Nipping it in the Bud

orange tree

This blog post originally appeared on the Religious Action Center’s blog.

Ah springtime…the chirping of birds, the buzzing of insects, the budding of trees. But wait a minute. It’s not spring. It’s winter in Brooklyn…it’s 72 degrees out…the tomatoes are still growing in my garden and the poor trees are confused. I’m a little confused myself. I’ve settled in to write an article about Tu BiSh’vat the Jewish holiday, which will be celebrated on January 24-25, 2016 and foretells the coming of springtime in Israel. As an experiential environmental educator, between leading eco activities and Tu BiSh’vat Seders, it’s always been my busy season. I’m used to being greeted with mixed reactions when talking about spring in the midst of icy cold winter weather.

Tu BiSh’vat, referred to as the New Year of the Trees or the Birthday of the Trees, has also been dubbed the Jewish Arbor Day or Jewish Earth Day. It’s a time when the frozen waters start to thaw; as the soil and trees are nourished, they begin to reproduce leaves and seeds. In the Jewish community Tu BiSh’vat is a time for us to embrace our responsibility as stewards of the planet and a natural time to appreciate and be awed by trees. Speaking of embracing, I’ve hugged a few trees in my day. With all that trees do for us, they deserve to be hugged.

While it was hard not to revel in wearing spring-like clothes in winter, we’ve learned over the past few years of erratic weather including 14 of the 15 hottest years on record, which have all occurred since 2000, that there’s a price to be paid. In this case, the budding of trees in December means that the plants and trees’ natural cycles have been thrown off resulting in a shortened flowering season and in some instances, some trees may not flower at all. Fruit trees for example, need to experience a substantial amount of chilling so they will bear fruit. The holiday of Tu BiSh’vat actually began as the cut-off date for collecting taxes on the crop of fruit trees. The Jewish people gave one tenth or a tithing of their harvest to support the sacred work of the temples and to help the poor and those in need. The Jewish principle of bal tashchit is a prohibition against cutting down or destroying trees even as a tactic of war, and specifically forbids the cutting down of fruit-bearing trees. Fruit (food) is a sacred gift and the law forbids needless and wasteful destruction. In our day, the increase of climate-driven extreme weather events such as excessive heat, drought and flooding related to human activity is putting our food sources at risk. Isn’t this a form of wanton destruction?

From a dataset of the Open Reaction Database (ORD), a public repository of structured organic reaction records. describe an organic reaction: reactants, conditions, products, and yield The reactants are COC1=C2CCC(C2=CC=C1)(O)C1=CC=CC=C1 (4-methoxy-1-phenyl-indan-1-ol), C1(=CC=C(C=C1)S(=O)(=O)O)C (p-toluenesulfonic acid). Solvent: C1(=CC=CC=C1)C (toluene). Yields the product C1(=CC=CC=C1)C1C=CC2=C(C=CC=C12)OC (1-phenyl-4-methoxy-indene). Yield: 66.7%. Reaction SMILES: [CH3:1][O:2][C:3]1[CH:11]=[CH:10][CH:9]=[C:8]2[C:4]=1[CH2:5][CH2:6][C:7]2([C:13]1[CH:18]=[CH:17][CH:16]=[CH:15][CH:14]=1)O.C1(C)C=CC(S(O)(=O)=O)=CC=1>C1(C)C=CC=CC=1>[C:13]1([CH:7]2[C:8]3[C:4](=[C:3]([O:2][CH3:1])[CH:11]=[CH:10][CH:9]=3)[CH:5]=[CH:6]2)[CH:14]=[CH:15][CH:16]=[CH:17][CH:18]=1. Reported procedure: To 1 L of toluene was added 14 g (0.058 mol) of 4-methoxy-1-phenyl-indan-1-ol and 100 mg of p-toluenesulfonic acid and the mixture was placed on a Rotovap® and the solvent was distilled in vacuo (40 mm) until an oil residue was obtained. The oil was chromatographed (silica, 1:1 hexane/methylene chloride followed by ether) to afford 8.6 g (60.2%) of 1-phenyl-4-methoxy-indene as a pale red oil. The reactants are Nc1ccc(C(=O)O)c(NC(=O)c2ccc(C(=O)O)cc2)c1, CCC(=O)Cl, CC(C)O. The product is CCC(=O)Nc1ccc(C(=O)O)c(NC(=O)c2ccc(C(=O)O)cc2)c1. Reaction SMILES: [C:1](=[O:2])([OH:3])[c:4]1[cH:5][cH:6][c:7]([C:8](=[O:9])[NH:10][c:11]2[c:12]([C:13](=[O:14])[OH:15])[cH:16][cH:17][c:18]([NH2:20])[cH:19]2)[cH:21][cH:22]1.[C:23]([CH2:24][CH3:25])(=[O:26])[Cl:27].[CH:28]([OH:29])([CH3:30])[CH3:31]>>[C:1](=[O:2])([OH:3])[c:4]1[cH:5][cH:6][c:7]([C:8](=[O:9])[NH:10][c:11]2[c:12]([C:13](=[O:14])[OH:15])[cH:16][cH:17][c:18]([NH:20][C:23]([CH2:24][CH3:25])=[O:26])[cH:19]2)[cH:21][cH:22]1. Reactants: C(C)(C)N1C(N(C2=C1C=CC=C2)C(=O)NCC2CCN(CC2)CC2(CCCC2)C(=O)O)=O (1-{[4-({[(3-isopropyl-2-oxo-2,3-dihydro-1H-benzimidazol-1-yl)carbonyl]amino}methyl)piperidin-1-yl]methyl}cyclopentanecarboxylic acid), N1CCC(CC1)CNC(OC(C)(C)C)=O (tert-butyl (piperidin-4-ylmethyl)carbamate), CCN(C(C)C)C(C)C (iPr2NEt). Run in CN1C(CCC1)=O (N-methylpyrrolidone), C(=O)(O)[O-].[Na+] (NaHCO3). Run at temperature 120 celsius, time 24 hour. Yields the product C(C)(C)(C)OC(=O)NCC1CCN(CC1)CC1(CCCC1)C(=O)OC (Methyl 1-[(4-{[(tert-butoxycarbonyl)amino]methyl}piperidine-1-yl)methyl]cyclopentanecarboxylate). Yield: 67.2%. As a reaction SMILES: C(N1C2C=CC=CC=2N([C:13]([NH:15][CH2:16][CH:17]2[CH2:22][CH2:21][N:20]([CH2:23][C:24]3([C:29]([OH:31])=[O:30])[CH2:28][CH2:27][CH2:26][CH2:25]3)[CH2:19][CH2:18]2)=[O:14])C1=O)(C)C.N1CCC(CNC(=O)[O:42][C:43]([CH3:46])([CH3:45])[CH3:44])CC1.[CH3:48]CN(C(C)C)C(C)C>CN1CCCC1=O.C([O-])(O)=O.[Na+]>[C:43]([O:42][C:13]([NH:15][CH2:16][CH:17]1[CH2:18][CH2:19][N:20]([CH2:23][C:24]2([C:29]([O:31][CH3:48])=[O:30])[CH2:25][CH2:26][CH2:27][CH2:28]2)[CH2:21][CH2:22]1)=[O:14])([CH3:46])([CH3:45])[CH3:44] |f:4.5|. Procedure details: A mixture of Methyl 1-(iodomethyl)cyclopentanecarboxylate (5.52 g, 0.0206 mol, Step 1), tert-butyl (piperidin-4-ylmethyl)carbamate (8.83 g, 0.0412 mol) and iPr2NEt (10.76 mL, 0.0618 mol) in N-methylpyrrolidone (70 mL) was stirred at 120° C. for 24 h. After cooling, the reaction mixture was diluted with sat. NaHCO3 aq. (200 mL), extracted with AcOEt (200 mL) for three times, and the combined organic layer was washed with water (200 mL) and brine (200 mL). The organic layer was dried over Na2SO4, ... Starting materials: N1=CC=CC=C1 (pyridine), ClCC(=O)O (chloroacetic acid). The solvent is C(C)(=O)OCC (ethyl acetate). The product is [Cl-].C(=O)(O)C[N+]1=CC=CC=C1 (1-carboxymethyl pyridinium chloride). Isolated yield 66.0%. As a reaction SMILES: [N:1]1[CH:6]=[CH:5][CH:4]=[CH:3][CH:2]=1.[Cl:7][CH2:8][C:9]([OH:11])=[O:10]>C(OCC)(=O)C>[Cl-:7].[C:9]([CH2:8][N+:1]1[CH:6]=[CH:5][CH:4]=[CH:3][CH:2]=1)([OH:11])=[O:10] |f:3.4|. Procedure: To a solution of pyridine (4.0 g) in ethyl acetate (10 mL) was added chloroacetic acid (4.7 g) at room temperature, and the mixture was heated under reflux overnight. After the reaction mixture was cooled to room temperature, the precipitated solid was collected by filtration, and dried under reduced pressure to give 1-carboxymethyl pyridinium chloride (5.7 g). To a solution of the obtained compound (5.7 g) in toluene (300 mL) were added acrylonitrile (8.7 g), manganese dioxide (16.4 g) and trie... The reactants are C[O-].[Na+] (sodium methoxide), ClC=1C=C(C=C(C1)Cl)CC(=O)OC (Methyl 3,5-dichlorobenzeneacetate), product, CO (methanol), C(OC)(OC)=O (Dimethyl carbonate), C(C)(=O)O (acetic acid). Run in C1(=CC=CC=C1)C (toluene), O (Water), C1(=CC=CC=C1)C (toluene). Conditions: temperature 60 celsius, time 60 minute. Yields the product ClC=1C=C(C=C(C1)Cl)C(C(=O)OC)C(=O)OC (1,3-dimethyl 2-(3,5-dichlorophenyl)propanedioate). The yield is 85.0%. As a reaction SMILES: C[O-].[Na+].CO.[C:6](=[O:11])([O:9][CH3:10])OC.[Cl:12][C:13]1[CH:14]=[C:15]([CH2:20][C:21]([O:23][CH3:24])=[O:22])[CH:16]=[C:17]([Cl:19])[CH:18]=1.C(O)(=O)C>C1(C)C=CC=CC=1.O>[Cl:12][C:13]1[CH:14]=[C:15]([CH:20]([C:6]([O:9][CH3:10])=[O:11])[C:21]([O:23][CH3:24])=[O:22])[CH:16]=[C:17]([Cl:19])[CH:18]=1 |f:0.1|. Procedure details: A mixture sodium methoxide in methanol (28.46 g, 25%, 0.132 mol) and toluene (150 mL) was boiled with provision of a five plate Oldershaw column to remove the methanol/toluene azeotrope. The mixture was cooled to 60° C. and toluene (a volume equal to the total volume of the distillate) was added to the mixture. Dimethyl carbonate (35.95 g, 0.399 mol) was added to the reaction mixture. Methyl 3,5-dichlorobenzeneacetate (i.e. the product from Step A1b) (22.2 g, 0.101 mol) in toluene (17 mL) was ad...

Trees are our natural partners in so many ways and critical to the sustainability of our planet. There can’t be a serious discussion about slowing down the devastation of climate change without considering the impact of trees, particularly on the heels of the 2015 United Nations Climate Change Conference in Paris. The second day of the conference focused on trees including carbon sequestration, reforestation, carbon sinks, agribusinesses, logging of old-growth forests and sustainable development of commodities that come from trees. To honor the commitments in the Paris agreement and limit the temperature rise to 2 degrees Celsius (3.6 degrees Fahrenheit) or possibly 1.5C, the world must not only stop destroying its forests, it must invest in tree regeneration to create a balance between the emissions of greenhouse gases and their removal.

While an agreement may have been reached in Paris, as we reflect on Tu BiSh’vat, we still need to be vigilant. We must hold industry and government accountable by supporting pro-environmental legislation. We need to hold ourselves accountable as well by preserving and conserving our natural resources and taking progressive personal and communal action to nip the causes of climate change in the bud.

 

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